Maria Butina says contacts with NRA and GOP was ‘social networking’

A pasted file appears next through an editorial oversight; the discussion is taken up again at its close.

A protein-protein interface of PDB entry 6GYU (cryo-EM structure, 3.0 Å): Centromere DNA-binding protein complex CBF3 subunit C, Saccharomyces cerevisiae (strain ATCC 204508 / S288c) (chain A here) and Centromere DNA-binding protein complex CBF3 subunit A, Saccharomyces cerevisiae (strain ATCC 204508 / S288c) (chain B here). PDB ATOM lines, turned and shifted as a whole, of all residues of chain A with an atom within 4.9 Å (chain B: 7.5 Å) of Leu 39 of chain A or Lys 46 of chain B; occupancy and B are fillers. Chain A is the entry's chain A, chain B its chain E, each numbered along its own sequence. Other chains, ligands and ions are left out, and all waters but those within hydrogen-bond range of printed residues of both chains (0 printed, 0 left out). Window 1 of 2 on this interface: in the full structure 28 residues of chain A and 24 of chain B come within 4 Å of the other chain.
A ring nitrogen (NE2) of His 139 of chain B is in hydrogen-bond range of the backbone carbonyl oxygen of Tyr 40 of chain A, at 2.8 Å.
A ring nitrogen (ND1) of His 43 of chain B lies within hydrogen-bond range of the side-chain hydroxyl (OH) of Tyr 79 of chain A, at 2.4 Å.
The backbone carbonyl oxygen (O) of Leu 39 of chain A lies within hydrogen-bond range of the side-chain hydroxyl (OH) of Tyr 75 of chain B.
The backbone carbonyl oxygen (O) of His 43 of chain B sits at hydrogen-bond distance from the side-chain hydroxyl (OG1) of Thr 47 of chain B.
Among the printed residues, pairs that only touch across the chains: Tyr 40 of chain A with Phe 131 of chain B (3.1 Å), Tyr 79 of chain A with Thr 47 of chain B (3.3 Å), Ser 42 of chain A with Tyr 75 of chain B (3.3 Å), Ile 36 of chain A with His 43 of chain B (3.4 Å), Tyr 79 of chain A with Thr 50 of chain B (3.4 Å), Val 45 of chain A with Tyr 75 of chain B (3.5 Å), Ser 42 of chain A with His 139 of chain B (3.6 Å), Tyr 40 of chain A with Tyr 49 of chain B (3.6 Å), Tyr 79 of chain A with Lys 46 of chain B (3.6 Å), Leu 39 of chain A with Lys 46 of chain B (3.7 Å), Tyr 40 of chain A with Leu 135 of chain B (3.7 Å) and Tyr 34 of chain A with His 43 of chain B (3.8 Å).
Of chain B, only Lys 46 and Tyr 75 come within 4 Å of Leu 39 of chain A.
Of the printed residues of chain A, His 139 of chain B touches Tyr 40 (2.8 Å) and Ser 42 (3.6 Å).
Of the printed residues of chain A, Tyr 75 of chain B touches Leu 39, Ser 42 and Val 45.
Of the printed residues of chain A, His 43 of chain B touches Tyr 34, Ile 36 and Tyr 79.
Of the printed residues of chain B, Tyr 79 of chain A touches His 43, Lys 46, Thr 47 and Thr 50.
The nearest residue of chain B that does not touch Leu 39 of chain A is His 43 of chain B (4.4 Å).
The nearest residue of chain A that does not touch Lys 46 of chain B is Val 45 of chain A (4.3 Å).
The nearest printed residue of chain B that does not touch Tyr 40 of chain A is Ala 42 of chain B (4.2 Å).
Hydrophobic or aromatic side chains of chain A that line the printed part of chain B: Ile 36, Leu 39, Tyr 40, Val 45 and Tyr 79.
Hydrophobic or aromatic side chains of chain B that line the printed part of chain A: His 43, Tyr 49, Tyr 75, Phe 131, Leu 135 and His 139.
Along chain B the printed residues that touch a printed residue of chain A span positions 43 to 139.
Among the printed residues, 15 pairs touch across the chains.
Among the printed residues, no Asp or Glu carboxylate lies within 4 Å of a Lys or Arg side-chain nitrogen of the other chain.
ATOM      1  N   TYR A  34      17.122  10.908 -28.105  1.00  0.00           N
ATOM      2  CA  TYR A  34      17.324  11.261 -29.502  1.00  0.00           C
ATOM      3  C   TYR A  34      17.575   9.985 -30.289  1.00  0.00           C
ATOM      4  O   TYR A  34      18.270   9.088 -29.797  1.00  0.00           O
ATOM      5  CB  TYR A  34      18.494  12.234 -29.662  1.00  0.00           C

Maria Butina, the Russian woman who spent 18 months in a federal prison for acting as an unregistered agent of Russia, says her contacts with Republicans and members of the National Rifle Association were normal, and not espionage ‘If I were not Russian, that would be called social networking,’ Butina told 60 Minutes The full interview with Butina aired on the CBS News show on Sunday.Butina broke her silence after finishing her prison term on a charge of conspiring to act as an unregistered foreign agent of Russia Maria Butina broke her silence in an interview with 60 Minutes set to air on Sunday night, blaming ‘racism against Russians’ for her prosecution as a foreign agent Maria Butina speaks with journalists after her arrival at Sheremetievo Airport in Moscow last weekend She served 15 months in prison after pleading guilty to a federal charge The 30-year-old Siberia native said her actions have been unfairly characterized by the U S. government. ‘I think it’s an American, very old saying that suggests that wolves have teeth, but not all animals with teeth are wolves,’ she said ‘You cannot judge a person based on appearance.’ It marked Butina’s first interview with U S. television since she was freed last week from a low-security federal prison in Tallahassee, Florida and deported back to Russia RELATED ARTICLES Previous 1 Next Russian agent Maria Butina sheds tears and hugs family as Russian spy Maria Butina, 30, will be released from jail on. Share this article Share Butina began attending NRA meetings and other conservative events in the U S. in 2014, often posting Facebook pictures of herself with prominent Republicans like Scott Walker, Bobby Jindal and Rick Santorum All the while, she remained in contact with a Russian official, Aleksandr Torshin, and prosecutors say that she was acting on Kremlin orders to insert herself into U S. politics. But Butina denied the government’s claim that Torshin was close to Vladimir Putin, the Russian president The U.S. government alleges that Butina was acting on the orders of the Kremlin, who were directing her through a high-level official, Aleksandr Torshin (seen right with Butina) Torshin, a deputy governor of Russia’s central bank, is seen left with President Vladimir Putin in this 2011 file photo Butina said she does not believe Torshin is ‘close to Putin in any way’She was then asked by 60 Minutes why she texted Torshin: ‘You are an influential member of [Putin’s] team ”It doesn’t suggest he’s close to Putin in any way.’In one of thousands of Twitter direct messages 60 Minutes obtained, she wrote to Torshin: ‘We made our bet I am following our game.’ Torshin replied: ‘…This is the battle for the future. It cannot be lost… patience and cold blood…’ A week later, Butina writes to Torshin: ‘…Only incognito! Right now everything has to be quiet and careful ‘ When 60 Minutes’ Lesley Stahl asked Butina about that exchange, she said, ‘Let me take you back to 2016…around the election time Do you remember at that time how American media treated Russia? Everything was toxic Tell me that there is no racism here against the Russians. Oh, please. It is.’  Butina was a regular at NRA events for years, where prosecutors say she was acting at the direction of the Russian government to infiltrate US conservative circlesPressed by Stahl that prosecutors insist she was trying to influence U S. policy, she said: ‘I never sought to influence your policies… I wanted to learn from the United States and make Russia better ‘ She said her involvement with the NRA was a natural extension of a gun rights movement she started in Russia  Butina arrived in Moscow on last weekend, greeted by her father and Russian journalists who handed her flowers ‘Russians never surrender,’ an emotional Butina told reporters at Moscow’s Sheremetyevo airport, flanked by her father and the Russian Foreign Ministry’s spokeswoman Clutching a bouquet of white roses, the 30-year-old graduate student thanked her supporters and added she was happy to be back Butina is welcomed by relatives after her arrival at Sheremetievo Airport in MoscowHer case further strained U S.-Russian relations, prompting Moscow to accuse Washington of forcing Butina to confess to what it described as ridiculous charges Earlier this year Putin called the United States’ treatment of Butina a travesty of justice and said her sentence looked like an attempt by U S. law enforcement and judicial officials to save face.Despite his criticism of the way Butina was treated, Putin has no plans to meet with her, Kremlin spokesman Dmitry Peskov said this week In the past Putin has warmly welcomed home Russian agents arrested abroad.The Russian leader said in 2010 that he had sung patriotic songs with Anna Chapman, one of 10 Russian agents deported from the United States as part of the countries’ biggest spy swap since the Cold War   

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